Changes are coming to your Facebook news feed.
On Thursday, January 11, Facebook announced it will begin to prioritize content from friends and family over content from publishers and brands. This means, in theory, you’ll see more selfies of Aunt Brenda and fewer ads trying to sell you your last search on Amazon.
Mark Zuckerberg, chief executive officer of Facebook, said in the announcement that while social media “can be good for our well-being” when used to connect with friends and family, “passively reading articles or watching videos” can be detrimental.
The changes to Facebook’s news feed are interesting for two reasons. First, Facebook is attempting to lessen its role as news provider and advertiser in the face of mounting criticism. Last year, it was discovered Facebook allowed Russian operatives to spend $100,000 USD on divisive political ads during the 2016 U.S. presidential election. “Fake news,” as we know it today, wouldn’t exist without Facebook’s ability to proliferate it to two billion active users.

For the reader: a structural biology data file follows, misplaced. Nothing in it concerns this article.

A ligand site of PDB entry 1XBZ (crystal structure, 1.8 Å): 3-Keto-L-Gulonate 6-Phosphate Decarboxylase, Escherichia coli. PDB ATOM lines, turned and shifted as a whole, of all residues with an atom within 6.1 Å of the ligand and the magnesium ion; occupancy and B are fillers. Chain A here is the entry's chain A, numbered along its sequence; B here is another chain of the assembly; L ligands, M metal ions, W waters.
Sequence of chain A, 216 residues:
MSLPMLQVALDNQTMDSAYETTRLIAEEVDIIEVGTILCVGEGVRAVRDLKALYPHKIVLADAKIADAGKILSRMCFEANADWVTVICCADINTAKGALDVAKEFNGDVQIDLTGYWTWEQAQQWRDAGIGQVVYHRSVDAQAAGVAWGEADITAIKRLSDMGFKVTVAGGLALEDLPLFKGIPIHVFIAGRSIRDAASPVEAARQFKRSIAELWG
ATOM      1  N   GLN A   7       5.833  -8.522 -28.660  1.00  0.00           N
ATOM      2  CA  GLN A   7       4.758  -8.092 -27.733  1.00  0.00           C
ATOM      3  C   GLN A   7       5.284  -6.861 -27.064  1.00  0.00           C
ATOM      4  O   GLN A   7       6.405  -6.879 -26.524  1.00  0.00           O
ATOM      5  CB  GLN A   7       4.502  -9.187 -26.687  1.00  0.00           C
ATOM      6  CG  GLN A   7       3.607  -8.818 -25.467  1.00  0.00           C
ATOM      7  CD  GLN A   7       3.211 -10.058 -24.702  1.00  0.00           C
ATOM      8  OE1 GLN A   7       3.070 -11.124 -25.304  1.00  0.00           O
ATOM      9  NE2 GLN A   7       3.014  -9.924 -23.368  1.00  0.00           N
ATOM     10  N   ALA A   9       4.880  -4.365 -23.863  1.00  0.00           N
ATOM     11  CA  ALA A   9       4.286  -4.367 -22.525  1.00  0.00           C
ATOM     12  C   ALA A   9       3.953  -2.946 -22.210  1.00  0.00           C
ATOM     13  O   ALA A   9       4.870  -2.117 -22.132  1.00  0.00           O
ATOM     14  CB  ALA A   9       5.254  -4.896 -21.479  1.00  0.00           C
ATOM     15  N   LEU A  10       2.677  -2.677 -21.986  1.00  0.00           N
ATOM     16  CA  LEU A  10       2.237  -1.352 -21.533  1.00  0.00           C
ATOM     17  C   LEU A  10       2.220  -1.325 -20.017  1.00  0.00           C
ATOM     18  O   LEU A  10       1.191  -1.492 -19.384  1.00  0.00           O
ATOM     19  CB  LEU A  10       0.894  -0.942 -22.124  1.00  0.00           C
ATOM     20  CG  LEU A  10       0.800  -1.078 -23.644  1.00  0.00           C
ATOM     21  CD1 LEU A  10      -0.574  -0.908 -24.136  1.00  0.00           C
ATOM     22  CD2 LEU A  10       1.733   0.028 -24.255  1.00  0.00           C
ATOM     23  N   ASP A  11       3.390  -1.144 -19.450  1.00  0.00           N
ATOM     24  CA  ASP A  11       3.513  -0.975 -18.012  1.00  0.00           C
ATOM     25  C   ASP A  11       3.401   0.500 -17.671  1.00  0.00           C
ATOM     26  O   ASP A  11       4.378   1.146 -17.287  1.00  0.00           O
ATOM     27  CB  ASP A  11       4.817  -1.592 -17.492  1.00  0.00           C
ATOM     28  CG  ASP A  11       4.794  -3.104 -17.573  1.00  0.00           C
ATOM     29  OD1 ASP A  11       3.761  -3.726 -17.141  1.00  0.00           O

Second, Facebook is acknowledging that it has a responsibility to its users’ well-being. “Passively reading articles or watching videos,” as Zuckerberg puts it, could be described as my pastime. Whether I’m shopping for groceries or in a public restroom, I’m constantly scrolling my news feed. I’ve developed an unstoppable urge to thumb the shiny blue “F” icon whenever I have a split second of boredom. Zuckerberg said the updated news feed will likely result in people spending less time on Facebook, and I hope I’m one of those people.
A day after Facebook’s announcement, its stock fell 4.5 percent. In turn, Zuckerberg lost 3.3 billion USD from his net worth. So why is Facebook tinkering with its news feed if it means losing money? Well, despite all the fluffy and warm language in Facebook’s announcement (and the positive potential for the updated news feed to reduce time spent on the platform), it’s still a calculated chess move from one of the largest corporations on earth. Short-term, Zuckerberg’s wallet might take a hit. But long-term, Facebook is likely hoping the changes will earn back some of the public’s trust so it can continue its social media dominance.